Tuesday, November 18, 2008

Olmert orders plans drawn up for massive offensive against Gaza

Olmert orders plans drawn up for massive offensive against Gaza

Invaders accuse Hamas of 'shattering' truce

Go To Original

Interim Israeli Premier Ehud Olmert accused Hamas on Sunday of "shattering" the Gaza truce after two rockets hit Israel, which the Jewish state followed with an air strike that killed four Palestinian resistance fighters. However, Olmert, who made the comments at a weekly Israeli Cabinet meeting, did not mention the initial Israeli invasion of the Gaza Strip on November 5 that killed seven Hamas members. The incursion, which touched off days of fighting, was in violation of an Egyptian-mediated truce between Israel and Hamas which had virtually halted violence between the two foes.

The head of the Hamas administration in Gaza, deposed Prime Minister Ismail Haniyya, said Israel was violating the truce and demanded that Israel prove its interest by keeping to its side of the bargain.

"Israel must turn its words about a truce into action by halting aggression and lifting the unjust siege," he said, dismissing calls by some Israeli leaders for a resumption of assassinations against Hamas leaders.

"Such threats don't even frighten the smallest Palestinian child," he added.

Haniyya made his comments at the funeral of four Palestinian militants from the Popular Resistance Committees, a small armed group not linked to Hamas, who were killed in the Israeli air raid on Gaza City earlier on Sunday.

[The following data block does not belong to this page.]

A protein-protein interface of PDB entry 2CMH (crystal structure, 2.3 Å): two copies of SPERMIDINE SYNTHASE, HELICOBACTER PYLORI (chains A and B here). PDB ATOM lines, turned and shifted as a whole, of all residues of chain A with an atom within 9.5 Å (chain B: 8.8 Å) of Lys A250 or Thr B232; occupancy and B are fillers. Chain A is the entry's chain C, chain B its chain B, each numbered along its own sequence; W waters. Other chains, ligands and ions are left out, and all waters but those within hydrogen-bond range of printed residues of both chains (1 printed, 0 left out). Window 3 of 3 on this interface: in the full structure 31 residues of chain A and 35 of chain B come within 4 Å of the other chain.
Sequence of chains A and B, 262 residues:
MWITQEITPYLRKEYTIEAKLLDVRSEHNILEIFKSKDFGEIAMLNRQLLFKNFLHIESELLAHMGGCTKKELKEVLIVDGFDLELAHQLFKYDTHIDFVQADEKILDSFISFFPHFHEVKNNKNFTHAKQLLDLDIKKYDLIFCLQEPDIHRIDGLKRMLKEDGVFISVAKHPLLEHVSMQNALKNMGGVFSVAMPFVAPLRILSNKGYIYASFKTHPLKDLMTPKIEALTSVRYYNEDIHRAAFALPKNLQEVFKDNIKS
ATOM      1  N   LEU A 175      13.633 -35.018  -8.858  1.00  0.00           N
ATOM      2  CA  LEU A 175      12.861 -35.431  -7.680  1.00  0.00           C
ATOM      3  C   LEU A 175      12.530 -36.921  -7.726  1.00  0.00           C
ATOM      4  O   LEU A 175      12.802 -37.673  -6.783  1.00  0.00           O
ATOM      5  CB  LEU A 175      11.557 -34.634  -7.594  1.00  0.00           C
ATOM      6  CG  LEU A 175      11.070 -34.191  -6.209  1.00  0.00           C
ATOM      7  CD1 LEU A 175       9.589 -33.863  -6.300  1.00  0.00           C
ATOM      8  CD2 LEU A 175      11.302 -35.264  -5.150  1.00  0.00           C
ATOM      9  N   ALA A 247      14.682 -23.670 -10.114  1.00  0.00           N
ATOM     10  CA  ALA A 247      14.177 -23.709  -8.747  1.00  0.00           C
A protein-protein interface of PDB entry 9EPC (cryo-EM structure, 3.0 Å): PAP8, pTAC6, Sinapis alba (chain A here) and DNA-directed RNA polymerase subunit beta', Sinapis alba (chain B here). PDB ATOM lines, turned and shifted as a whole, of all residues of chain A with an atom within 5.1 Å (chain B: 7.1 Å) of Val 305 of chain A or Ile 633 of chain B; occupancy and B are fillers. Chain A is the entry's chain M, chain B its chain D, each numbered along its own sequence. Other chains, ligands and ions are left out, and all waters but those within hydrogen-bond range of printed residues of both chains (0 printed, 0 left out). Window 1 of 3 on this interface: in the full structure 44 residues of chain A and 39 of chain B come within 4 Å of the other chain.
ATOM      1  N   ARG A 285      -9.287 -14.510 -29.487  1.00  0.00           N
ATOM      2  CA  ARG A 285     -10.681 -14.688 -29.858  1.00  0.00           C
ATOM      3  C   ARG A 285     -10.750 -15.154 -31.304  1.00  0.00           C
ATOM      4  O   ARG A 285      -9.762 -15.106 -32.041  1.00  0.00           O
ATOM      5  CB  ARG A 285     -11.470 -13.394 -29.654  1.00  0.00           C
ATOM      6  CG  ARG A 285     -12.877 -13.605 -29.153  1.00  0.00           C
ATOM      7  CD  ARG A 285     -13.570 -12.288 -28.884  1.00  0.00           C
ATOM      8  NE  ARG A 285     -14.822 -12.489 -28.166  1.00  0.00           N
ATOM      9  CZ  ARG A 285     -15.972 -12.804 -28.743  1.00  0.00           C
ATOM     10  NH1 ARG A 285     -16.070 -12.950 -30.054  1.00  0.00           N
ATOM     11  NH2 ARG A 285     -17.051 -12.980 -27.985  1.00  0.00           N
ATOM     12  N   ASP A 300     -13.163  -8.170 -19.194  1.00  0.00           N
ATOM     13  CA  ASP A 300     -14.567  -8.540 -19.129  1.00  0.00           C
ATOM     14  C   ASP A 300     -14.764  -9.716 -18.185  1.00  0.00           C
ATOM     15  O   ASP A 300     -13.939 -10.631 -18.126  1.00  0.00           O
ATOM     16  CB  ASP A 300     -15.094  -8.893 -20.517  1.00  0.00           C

The Israeli Army said the four had been preparing to fire rockets at Israel, and the raid had followed two hits which had caused neither casualties nor damage.

Following the Israeli strike, Palestinians fired several more rockets from Gaza into Israel late Sunday afternoon, leaving one person with light shrapnel wounds to the head and the arm, the Israeli military said.

Meanwhile, Israeli officials said the Jewish state's border crossings with Gaza, which is denied control by Israel of its land and sea borders in addition to its airspace, would remain closed to humanitarian deliveries to the aid-dependent territory, despite mounting international calls for a resumption of much-needed food and fuel.

Since Hamas won parliamentary polls deemed fair and democratic by international observers in 2006, Israel has imposed a crushing blockade on Gaza and tightened it when the Islamists ousted their Fatah rivals in 2007.

Various human-rights groups, in addition to UN and EU officials, have decried the siege as collective punishment of a civilian population, an act illegal under international law.

The Israeli siege has forced the UN to suspend food distribution to 750,000 Gaza residents and the territory's sole power plant to shut down. Roughly half of the enclave's population lives in abject poverty and is entirely depended on international food handouts for survival.

Under the terms of the truce, the Jewish state pledged to lift the blockade. But despite the deal halting rocket fire from Gaza - Israel's main condition - no substantial opening of the border crossings was made.

"The [Gaza] crossings will remain closed until further orders," said Israel's liaison officer for the Palestinian territories, Peter Lerner.